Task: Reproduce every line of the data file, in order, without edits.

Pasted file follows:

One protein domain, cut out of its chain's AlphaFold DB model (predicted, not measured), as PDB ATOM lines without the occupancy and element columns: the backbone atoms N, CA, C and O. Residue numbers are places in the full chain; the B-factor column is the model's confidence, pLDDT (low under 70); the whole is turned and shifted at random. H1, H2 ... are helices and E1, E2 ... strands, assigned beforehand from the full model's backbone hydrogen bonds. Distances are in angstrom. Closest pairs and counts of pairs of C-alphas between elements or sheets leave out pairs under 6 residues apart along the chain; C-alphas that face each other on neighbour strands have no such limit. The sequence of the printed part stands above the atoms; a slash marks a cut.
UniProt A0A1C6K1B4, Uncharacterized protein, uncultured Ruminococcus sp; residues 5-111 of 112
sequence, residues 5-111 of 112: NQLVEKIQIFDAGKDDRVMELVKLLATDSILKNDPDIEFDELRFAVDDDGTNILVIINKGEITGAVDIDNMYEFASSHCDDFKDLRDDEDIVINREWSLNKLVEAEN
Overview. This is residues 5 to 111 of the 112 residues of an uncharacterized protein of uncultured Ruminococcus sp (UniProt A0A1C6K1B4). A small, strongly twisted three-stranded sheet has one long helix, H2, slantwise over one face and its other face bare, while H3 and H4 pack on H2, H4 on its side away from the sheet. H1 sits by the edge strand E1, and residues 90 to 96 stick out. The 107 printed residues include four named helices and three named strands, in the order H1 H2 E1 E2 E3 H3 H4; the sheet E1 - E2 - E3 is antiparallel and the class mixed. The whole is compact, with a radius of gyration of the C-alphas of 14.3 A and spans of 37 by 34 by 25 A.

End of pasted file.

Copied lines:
One protein domain, cut out of its chain's AlphaFold DB model (predicted, not measured), as PDB ATOM lines without the occupancy and element columns: the backbone atoms N, CA, C and O. Residue numbers are places in the full chain; the B-factor column is the model's confidence, pLDDT (low under 70); the whole is turned and shifted at random. H1, H2 ... are helices and E1, E2 ... strands, assigned beforehand from the full model's backbone hydrogen bonds. Distances are in angstrom. Closest pairs and counts of pairs of C-alphas between elements or sheets leave out pairs under 6 residues apart along the chain; C-alphas that face each other on neighbour strands have no such limit. The sequence of the printed part stands above the atoms; a slash marks a cut.
UniProt A0A1C6K1B4, Uncharacterized protein, uncultured Ruminococcus sp; residues 5-111 of 112
sequence, residues 5-111 of 112: NQLVEKIQIFDAGKDDRVMELVKLLATDSILKNDPDIEFDELRFAVDDDGTNILVIINKGEITGAVDIDNMYEFASSHCDDFKDLRDDEDIVINREWSLNKLVEAEN
Overview. This is residues 5 to 111 of the 112 residues of an uncharacterized protein of uncultured Ruminococcus sp (UniProt A0A1C6K1B4). A small, strongly twisted three-stranded sheet has one long helix, H2, slantwise over one face and its other face bare, while H3 and H4 pack on H2, H4 on its side away from the sheet. H1 sits by the edge strand E1, and residues 90 to 96 stick out. The 107 printed residues include four named helices and three named strands, in the order H1 H2 E1 E2 E3 H3 H4; the sheet E1 - E2 - E3 is antiparallel and the class mixed. The whole is compact, with a radius of gyration of the C-alphas of 14.3 A and spans of 37 by 34 by 25 A.